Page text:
Photo: Kate Samp for Strategies for Children

Half of Young Children in the U.S. are Read to at Least Once a Day. That’s the news from a new U.S. Census Bureau report. Virtually all the increase since 1998 comes from low-income parents reading more often to their young children, ages 1-5. Parents are also spending more time interacting with their children in other ways, whether in conversation or play or at the dinner table.

“While reading interactions are more frequent among families above poverty, reading interactions among low-income families have increased over the last 10 years,” the bureau reports. “In 2009, 56 percent of 1- and 2-year-olds above poverty were read to seven or more times a week, compared with 45 percent below the poverty level. However, while parental reading involvement for children above poverty was not different from rates in 1998, it rose from 37 percent for those below poverty.”

Sheila Smith, early childhood director for the National Center for Children in Poverty, based in New York City, is encouraged by the new data. “We might almost expect the opposite trend because of the economic pressures,” Smith tells Ed Week. “When parents are under greater economic pressure, they may have less time and be under more stress and risk of depression. But on the other hand, there has really been a kind of convergence of new efforts to make parents aware of how important parent involvement in general, and reading with children in particular, are to school readiness and success.”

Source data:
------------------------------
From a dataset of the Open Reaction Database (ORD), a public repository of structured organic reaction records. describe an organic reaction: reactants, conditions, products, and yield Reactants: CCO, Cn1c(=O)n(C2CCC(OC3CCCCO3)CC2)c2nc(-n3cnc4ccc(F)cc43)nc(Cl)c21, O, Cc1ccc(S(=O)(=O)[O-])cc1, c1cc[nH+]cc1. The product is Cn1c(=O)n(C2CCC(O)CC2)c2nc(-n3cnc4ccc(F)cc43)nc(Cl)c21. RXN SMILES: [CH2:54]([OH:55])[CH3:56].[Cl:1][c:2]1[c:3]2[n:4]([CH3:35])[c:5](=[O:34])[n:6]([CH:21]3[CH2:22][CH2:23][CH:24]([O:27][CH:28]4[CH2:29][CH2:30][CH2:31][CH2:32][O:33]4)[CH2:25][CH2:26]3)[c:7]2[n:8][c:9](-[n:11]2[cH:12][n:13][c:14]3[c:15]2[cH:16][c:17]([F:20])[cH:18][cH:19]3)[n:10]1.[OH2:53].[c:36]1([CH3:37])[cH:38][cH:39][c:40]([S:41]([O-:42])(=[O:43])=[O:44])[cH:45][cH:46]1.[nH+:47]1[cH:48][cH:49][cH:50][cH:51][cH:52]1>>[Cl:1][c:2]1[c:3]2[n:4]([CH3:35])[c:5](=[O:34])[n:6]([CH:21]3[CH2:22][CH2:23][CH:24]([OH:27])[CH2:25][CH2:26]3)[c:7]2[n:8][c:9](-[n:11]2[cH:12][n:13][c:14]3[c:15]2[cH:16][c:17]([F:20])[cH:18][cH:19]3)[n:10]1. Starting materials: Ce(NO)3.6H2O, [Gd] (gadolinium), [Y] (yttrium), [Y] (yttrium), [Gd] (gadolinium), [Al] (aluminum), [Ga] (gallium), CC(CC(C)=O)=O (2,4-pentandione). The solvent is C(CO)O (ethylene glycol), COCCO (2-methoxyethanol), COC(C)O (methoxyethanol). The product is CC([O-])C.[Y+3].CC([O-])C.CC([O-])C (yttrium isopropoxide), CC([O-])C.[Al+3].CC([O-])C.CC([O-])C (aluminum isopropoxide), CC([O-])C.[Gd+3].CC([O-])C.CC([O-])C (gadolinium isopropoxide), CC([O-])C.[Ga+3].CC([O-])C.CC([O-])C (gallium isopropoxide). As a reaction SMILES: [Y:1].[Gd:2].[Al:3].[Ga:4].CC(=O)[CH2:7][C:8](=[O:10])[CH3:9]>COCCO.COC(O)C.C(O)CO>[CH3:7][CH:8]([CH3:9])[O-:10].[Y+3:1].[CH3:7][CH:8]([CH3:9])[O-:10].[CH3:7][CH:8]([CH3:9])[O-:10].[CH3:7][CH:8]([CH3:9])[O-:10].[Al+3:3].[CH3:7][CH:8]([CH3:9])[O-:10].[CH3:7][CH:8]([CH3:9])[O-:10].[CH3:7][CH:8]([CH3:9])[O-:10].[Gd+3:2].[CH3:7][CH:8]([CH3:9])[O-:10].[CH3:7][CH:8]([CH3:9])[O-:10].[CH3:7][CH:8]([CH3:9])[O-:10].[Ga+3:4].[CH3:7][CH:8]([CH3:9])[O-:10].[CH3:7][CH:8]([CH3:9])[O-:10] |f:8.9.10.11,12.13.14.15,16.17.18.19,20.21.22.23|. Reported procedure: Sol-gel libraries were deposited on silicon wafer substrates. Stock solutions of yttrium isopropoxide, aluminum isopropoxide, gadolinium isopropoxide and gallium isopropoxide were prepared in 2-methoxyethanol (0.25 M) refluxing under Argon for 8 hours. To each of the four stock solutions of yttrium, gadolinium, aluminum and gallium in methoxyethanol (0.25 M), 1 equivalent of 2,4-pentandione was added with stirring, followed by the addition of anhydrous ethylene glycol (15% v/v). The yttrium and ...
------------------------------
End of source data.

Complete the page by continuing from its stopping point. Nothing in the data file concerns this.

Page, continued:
The glimpse into parent-child interaction comes from “Selected Indicators of Child Well-Being (A Child’s Day): 2009,” which uses data from the bureau’s Survey of Income and Program Participation, as did a similar 1999 analysis.  The 2009 report, the bureau’s news release notes, also finds increasing numbers of children regularly eating dinner with a parent, engaging in conversation or play with a parent, and being praised by a parent:

Research shows that the frequency and quality of parent-child interactions plays a critical role in children’s language development and literacy. The 1995 landmark Hart-Risley study found that young children whose parents hold professional jobs heard 3 ½ times more words an hour than children whose parents were on welfare. Research also shows that teaching low-income parents about ways to use play and conversation to improve their children’s language development has a positive impact.

“It’s not management language like, ‘Do this, do that,’ ” Smith tells Ed Week. “Instead it’s, ‘Oh, remember what we did on the number-six bus going to the dentist?’ It’s language that tends to be more complex in syntax and structure. That’s the kind of language that helps children learn to read.”